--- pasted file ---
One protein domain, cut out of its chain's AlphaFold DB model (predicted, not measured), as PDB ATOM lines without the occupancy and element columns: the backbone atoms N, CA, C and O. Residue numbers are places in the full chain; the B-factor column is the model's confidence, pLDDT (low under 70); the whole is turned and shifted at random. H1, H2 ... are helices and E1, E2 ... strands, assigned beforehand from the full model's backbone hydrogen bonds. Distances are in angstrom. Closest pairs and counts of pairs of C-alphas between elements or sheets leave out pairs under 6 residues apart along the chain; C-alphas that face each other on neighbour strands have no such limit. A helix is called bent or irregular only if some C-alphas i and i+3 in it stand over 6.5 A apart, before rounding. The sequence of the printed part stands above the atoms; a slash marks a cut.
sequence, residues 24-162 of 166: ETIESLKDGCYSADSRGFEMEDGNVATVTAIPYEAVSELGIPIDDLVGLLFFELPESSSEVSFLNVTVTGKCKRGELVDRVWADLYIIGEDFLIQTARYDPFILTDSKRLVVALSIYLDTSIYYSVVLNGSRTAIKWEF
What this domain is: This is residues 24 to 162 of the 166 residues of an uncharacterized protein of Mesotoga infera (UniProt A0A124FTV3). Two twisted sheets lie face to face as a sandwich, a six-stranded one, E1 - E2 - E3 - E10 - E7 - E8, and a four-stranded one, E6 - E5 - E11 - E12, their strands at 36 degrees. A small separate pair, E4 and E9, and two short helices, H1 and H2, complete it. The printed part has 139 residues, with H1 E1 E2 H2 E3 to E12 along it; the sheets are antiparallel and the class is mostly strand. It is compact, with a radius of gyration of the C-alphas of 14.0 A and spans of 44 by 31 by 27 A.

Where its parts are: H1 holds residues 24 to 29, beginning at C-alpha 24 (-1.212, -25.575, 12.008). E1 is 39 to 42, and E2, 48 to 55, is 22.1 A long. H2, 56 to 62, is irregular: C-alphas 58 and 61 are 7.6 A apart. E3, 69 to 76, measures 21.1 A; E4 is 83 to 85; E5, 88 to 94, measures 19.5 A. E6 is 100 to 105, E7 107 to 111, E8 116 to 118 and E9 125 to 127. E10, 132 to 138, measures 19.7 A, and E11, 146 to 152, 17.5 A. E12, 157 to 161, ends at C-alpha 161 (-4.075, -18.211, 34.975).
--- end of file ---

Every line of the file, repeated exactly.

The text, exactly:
One protein domain, cut out of its chain's AlphaFold DB model (predicted, not measured), as PDB ATOM lines without the occupancy and element columns: the backbone atoms N, CA, C and O. Residue numbers are places in the full chain; the B-factor column is the model's confidence, pLDDT (low under 70); the whole is turned and shifted at random. H1, H2 ... are helices and E1, E2 ... strands, assigned beforehand from the full model's backbone hydrogen bonds. Distances are in angstrom. Closest pairs and counts of pairs of C-alphas between elements or sheets leave out pairs under 6 residues apart along the chain; C-alphas that face each other on neighbour strands have no such limit. A helix is called bent or irregular only if some C-alphas i and i+3 in it stand over 6.5 A apart, before rounding. The sequence of the printed part stands above the atoms; a slash marks a cut.
sequence, residues 24-162 of 166: ETIESLKDGCYSADSRGFEMEDGNVATVTAIPYEAVSELGIPIDDLVGLLFFELPESSSEVSFLNVTVTGKCKRGELVDRVWADLYIIGEDFLIQTARYDPFILTDSKRLVVALSIYLDTSIYYSVVLNGSRTAIKWEF
What this domain is: This is residues 24 to 162 of the 166 residues of an uncharacterized protein of Mesotoga infera (UniProt A0A124FTV3). Two twisted sheets lie face to face as a sandwich, a six-stranded one, E1 - E2 - E3 - E10 - E7 - E8, and a four-stranded one, E6 - E5 - E11 - E12, their strands at 36 degrees. A small separate pair, E4 and E9, and two short helices, H1 and H2, complete it. The printed part has 139 residues, with H1 E1 E2 H2 E3 to E12 along it; the sheets are antiparallel and the class is mostly strand. It is compact, with a radius of gyration of the C-alphas of 14.0 A and spans of 44 by 31 by 27 A.

Where its parts are: H1 holds residues 24 to 29, beginning at C-alpha 24 (-1.212, -25.575, 12.008). E1 is 39 to 42, and E2, 48 to 55, is 22.1 A long. H2, 56 to 62, is irregular: C-alphas 58 and 61 are 7.6 A apart. E3, 69 to 76, measures 21.1 A; E4 is 83 to 85; E5, 88 to 94, measures 19.5 A. E6 is 100 to 105, E7 107 to 111, E8 116 to 118 and E9 125 to 127. E10, 132 to 138, measures 19.7 A, and E11, 146 to 152, 17.5 A. E12, 157 to 161, ends at C-alpha 161 (-4.075, -18.211, 34.975).